[Tutor] Static Variable in Functions

Steven D'Aprano steve at pearwood.info
Mon Mar 14 04:21:46 CET 2011

Yaşar Arabacı wrote:

> Author of this post says that we can use mutable variables like this as 
> static function variables. I was wondering what are mutable variables 
> and what is rationale behind them.

It sounds like you are reading about Python with the mind-set of a C 
programmer. Python is not C. Python does not have variables in the same 
sense that C has. Python uses a different assignment model: instead of 
variables with a fixed type at a fixed memory location, Python's 
assignment model is that you have objects, and names in namespaces. The 
distinction is important because you can have names without objects, 
objects without names, and objects with more than one name.

A name without an object is a runtime error, not a compile-time error:

 >>> spam  # A name without an object
Traceback (most recent call last):
   File "<stdin>", line 1, in <module>
NameError: name 'spam' is not defined

But an object without a name is perfectly fine. Anonymous objects are 
very frequent in Python, so frequent that you've probably already used 
them without realising. This line creates four objects but only one name:

 >>> t = [42, 'ham and eggs', 1.5]

The name 't' is bound to the list object. The objects 42, 'ham and eggs' 
and 1.5 (an int, a str and a float) are anonymous -- they have no names. 
But you can give them names at any time:

 >>> breakfast = t[1]  # bind a name to the object in the list
 >>> n = len(breakfast)  # and pass it to a function

or you can continue to use them anonymously:

 >>> n = len(t[1])

It's not clear what "variable" would mean in Python unless it refers to 
the combination of a name bound to an object. I often use "variable" in 
that sense myself, but it's a bad habit, because it can confuse people 
who have an idea of what a variable is that is different from what 
Python does.

In Python, it is *objects* which are either mutable (changeable) or 
immutable (fixed), not names. All names are mutable in the sense that 
you can re-bind or delete them:

 >>> x = 12345  # the name x is bound to the object 12345
 >>> x = "two"  # and now the name is bound to a different object
 >>> del x  # and now the name x is gone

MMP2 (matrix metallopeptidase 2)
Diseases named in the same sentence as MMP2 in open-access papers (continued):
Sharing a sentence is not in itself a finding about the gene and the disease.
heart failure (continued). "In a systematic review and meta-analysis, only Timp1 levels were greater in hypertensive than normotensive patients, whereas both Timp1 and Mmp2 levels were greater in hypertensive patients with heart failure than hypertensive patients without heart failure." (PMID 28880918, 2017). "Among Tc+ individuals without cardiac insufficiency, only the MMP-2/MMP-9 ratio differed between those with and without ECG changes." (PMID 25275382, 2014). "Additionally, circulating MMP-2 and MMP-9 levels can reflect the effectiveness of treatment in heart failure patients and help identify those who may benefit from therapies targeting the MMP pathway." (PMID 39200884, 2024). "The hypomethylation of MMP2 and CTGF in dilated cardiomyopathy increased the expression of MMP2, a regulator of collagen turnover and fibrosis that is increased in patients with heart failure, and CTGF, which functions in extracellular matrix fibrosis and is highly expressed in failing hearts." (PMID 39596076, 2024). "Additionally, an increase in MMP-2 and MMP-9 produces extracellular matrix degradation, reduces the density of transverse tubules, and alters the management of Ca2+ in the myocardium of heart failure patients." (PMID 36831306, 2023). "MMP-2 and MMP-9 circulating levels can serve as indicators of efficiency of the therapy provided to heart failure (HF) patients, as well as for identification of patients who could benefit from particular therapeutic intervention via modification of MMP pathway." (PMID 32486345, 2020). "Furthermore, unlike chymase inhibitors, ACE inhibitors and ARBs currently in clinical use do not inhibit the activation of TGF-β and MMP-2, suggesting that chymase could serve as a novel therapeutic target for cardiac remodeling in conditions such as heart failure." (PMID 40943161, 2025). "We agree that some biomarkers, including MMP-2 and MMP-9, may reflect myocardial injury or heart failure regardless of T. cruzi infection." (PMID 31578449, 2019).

But the objects themselves are inherently either mutable or immutable, 
regardless of the name. You cannot change the mutability of the object 
by changing the assignment, only by using a different object. Consider 
lists and tuples, which are both sequences of objects, but lists are 
mutable and tuples are not:

 >>> items = [1, 2, 3]  # The list can be changed in place.
 >>> items[2] = 4
 >>> print(items)
[1, 2, 4]

So "the variable is mutable". But if we re-bind the name to a different 

 >>> items = tuple(items)
 >>> print(items)
(1, 2, 4)
 >>> items[2] = 8
Traceback (most recent call last):
   File "<stdin>", line 1, in <module>
TypeError: 'tuple' object does not support item assignment

"the variable is immutable". Notice that it is the *object* that does 
not support item assignment. The *name* does not get a say about whether 
the object is mutable or not: the tuple will always be immutable, no 
matter what name it is bound to.

Most of the common built-in Python objects are immutable:

complex numbers
strings (both Unicode and byte strings)
bools (True and False)

while a few are mutable:


Custom types created with the class statement are mutable, unless you 
take special efforts to make them immutable. For example, the Fraction 
class is written to be immutable:

 >>> from fractions import Fraction as F
 >>> f = F(1, 3)
 >>> f
Fraction(1, 3)
 >>> f.denominator
 >>> f.denominator = 5
Traceback (most recent call last):
   File "<stdin>", line 1, in <module>
AttributeError: can't set attribute


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